Buried in his Jammies

A road trip to first Atlantic City and then Philadelphia this weekend provided the opportunity to see the new King Tut exhibit at the Franklin Institute. Eight million Americans saw the original traveling Tut exhibit in the 1970s; it was a legitimate cultural phenomenon that spawned Steve Martin’s classic King Tut routine. The current collection is no less breathtaking. The exhibition includes approximately 130 objects from the tomb of King Tut and his immediate predecessors, with the division about 50/50. Most of the items were not part the 1970s tour. It takes about 60-90 minutes to go through the whole thing. The collection has jars for perfume and spices, containers for the organs of the deceased, religious talismans (the religion aspect of the tour was fascinating), tools for use in the afterlife, games, exquisite staffs, chairs, crowns, and other indicators of wealth and power, and of course, mummies. My personal favorites were the golden dagger that was entombed with King Tut at his side and the necklace that was on his chest. I was slightly disappointed that Tut’s golden death mask was not on display, but the item is not allowed to leave Egypt.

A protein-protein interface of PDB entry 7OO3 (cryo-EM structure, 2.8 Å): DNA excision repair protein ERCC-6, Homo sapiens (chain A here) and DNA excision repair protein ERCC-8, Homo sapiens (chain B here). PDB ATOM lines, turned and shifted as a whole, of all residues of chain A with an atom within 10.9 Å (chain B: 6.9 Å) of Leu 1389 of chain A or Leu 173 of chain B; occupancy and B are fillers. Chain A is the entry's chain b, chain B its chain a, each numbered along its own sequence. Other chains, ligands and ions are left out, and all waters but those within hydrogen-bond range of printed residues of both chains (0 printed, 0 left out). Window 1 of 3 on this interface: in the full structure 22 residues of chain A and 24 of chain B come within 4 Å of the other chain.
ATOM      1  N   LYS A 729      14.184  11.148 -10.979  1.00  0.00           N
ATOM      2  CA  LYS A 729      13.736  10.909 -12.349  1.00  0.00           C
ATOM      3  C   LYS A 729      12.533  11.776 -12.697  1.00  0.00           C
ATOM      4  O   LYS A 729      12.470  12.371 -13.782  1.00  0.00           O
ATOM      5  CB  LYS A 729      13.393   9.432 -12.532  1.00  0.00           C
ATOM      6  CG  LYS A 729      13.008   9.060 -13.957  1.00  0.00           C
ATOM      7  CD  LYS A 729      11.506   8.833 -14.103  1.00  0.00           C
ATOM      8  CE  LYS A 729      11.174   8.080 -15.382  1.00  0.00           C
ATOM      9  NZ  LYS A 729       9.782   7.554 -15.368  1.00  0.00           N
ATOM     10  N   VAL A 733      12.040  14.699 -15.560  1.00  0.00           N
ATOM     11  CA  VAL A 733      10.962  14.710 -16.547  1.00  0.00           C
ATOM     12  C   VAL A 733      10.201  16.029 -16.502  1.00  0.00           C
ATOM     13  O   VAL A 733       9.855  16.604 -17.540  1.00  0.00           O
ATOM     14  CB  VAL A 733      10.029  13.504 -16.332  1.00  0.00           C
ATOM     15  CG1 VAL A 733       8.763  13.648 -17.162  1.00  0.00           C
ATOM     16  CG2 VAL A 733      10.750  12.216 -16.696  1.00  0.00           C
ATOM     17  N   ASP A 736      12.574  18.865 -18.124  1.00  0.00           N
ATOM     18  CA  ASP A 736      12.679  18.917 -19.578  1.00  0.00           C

Nevertheless, I recommend seeing the exhibit before it leaves Philadelphia (and the United States) at the end of September. Entry is time-slotted, so you’ll need to buy tickets in advance. I don’t know how well the exhibit did in other cities, but Philadelphia seems to have embraced it. The Franklin Institute was packed for our 8pm time slot on Saturday, and the Philly Phanatic had a King Tut-themed birthday party at the ballpark today. Also, Jamie Moyer, who pitched with King Tut in the minors, took a no-hitter into the 7th.

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